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Preheat oven to 425. Heat an oven-proof skillet or grill pan over medium high heat. Place pork down and let sear for 4-5 minutes. Flip pork and sear for another 4-5 minutes. Place the whole pan in oven and let roast for about 15-20 minutes, or until a thermometer reaches between 145 and 150 degrees. Remove from oven, tent foil over and let rest for 10-20 minutes. We like our pork on the medium to medium rare side, so I pull it at 140 and let it rest for a full 20 minutes. The carry over cooking during resting time makes it absolutely perfect for our tastes: slightly pink and super juicy throughout. If you’re sketchy on that, simply remove from the oven at a higher internal temp. Slice thinly and serve with veggies and starch of your choice.

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Wednesday, October 9, 2013

this must be the place

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The first kitchen that was home to this blog was a slightly crusty rental in an otherwise splendid old apartment. It was an awkward set up where half the counter was around the corner towards the basement stairs. The stove stood against one wall, an island all its own and there was so little usable counter space that I turned to craigslist to buy a butcher block on wheels so I would have extra room to work with. Because of the age of our burner and mechanical ineptitude of Erica and myself, our heat would often go out and I would prep dinner in a full coat, scarf and hat until our landlord, Beachhouse, would come by and get the burner going again.

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But regardless of its awkward shape and dingy linoleum, I was able to cook many great meals in that kitchen. I threw my sister a baby shower, hosted tons of birthdays and I taught myself to cook a number of different things. I also had my first gas stove. A transition from which there is no going back. There’s only one way to cook for this girl: and that’s with fire.

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The second incantation of the Porky Dickens Test Kitchen had two walls of windows and east facing light. A boon for the photographs for sure and it was even pretty enough to get us noticed on a blog. In this place, I had just a scrap more counter space for prepping and a convenient little shelf for salts, oils and vinegars next to the stove. Oh, and the floors were faux wood, which classed up the joint a bit. In this kitchen I hosted festive Irish dinner parties, backyard barbecues, a mother’s day brunch and one night after dinner, I picked a fight with my boyfriend which was such an effective display of female manipulation that the fool asked me to marry him later that night.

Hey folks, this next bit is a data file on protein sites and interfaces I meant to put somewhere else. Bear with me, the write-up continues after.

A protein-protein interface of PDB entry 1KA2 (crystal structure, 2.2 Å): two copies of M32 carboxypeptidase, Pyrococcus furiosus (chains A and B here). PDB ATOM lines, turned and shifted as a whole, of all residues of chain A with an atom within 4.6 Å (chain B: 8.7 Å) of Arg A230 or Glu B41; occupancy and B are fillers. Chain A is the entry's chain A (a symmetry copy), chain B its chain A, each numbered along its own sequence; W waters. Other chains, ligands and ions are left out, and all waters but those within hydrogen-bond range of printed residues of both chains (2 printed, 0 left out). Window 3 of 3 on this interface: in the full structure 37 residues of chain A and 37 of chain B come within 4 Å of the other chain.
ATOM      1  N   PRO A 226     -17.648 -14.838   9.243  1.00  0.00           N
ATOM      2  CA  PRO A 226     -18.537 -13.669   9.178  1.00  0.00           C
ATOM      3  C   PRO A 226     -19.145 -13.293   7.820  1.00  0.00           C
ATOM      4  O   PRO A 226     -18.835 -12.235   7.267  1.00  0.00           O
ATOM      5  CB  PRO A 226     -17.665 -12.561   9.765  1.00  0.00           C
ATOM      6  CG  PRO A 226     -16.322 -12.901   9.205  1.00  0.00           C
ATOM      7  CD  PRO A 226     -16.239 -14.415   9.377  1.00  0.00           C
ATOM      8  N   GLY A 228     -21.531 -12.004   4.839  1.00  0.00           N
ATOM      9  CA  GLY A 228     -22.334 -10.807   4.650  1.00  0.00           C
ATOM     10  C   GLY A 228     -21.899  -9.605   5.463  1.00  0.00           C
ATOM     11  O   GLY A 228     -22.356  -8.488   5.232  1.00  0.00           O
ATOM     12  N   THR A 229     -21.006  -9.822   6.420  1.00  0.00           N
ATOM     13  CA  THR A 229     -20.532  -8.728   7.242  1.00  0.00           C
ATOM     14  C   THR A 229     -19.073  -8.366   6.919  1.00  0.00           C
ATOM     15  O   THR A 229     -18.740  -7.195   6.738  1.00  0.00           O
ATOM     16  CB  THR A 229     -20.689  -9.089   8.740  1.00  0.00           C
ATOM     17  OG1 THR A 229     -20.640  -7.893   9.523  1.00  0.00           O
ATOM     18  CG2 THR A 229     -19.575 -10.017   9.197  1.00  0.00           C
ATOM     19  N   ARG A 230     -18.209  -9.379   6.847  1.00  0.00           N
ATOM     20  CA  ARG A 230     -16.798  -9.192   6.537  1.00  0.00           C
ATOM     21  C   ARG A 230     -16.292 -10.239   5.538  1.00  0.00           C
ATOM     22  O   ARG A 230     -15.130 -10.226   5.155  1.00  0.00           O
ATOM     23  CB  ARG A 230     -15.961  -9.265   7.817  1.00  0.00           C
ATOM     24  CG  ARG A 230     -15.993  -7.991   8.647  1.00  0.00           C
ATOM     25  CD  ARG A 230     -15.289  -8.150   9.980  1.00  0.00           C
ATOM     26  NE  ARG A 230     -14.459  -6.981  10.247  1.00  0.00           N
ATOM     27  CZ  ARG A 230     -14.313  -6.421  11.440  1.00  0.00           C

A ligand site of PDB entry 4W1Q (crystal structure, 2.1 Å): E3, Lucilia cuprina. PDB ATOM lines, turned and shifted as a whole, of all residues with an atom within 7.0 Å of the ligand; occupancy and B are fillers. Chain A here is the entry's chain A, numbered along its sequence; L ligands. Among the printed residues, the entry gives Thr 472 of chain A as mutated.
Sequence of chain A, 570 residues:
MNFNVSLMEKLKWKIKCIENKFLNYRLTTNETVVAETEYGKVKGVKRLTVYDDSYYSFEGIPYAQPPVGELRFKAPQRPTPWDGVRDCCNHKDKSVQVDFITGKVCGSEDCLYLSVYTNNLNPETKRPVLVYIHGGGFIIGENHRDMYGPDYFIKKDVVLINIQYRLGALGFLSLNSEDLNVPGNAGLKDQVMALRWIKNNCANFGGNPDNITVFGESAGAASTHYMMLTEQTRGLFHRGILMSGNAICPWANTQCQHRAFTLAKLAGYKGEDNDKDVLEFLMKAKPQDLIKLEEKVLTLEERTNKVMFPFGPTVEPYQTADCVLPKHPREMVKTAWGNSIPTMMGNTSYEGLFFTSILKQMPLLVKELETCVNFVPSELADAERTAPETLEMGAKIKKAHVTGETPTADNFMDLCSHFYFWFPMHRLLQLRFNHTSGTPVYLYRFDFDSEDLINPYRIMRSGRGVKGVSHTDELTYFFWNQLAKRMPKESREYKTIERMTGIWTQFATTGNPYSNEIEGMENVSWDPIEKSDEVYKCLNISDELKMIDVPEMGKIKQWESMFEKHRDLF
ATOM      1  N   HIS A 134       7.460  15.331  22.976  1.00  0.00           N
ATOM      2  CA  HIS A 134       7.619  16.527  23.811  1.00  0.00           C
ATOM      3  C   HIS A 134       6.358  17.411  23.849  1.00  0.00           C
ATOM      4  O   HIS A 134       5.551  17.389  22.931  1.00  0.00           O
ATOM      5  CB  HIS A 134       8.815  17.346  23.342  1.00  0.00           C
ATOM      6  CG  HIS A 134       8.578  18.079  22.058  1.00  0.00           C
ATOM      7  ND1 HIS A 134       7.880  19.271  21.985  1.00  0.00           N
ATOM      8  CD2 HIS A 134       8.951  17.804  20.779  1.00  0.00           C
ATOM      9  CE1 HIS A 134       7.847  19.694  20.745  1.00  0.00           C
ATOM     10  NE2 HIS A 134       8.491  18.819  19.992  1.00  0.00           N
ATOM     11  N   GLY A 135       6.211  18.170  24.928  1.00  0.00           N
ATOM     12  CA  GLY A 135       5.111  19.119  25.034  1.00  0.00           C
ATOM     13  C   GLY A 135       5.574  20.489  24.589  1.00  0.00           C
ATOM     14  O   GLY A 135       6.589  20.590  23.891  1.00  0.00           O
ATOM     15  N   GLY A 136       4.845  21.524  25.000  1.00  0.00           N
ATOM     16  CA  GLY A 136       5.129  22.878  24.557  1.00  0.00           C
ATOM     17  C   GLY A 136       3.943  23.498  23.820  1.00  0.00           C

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This kitchen was the birthplace of such seasonal super stars as pumpkin whoopee pies and cranberry moonshine and such incredible failures as the butterscotch pudding pie that wouldn’t pud. The room itself was still a bit dated and the shelves under the sink were held up with empty bottles of wine, but this place is where I hit my stride, as a cook, as a blogger, as a partner and a person. For that I will always love that space.

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And now we are in this place. The place. The most important room in our new house, the latest and last location for the Dickens Test Kitchen. My kitchen in our house: the place where innumerable meals will be made and memories will be cemented; where fights will be fought, faults will be forgiven and where (if we’re to trust MY family history) pants will probably be peed from laughing so hard.

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Not only is the kitchen always my chosen favorite space to spend time in, it’s the gravitational center of life at home. Everyone knows that no matter what the gathering and no matter how much you tell them to go hang out in the living room, anyone who comes to your house inevitably ends up hovering in the kitchen, whether you want them to or not (for the record, I always want you to, so long as you don’t stand too close, I’m all elbows when I’m in the zone). It’s the sweet spot with all the best smells, the brightest light and letsbeserious, the closest proximity to the wine. I can’t wait to see what we cook up here.

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This work is licensed under a Creative Commons Attribution-Noncommercial-No Derivative Works 3.0 Unported License.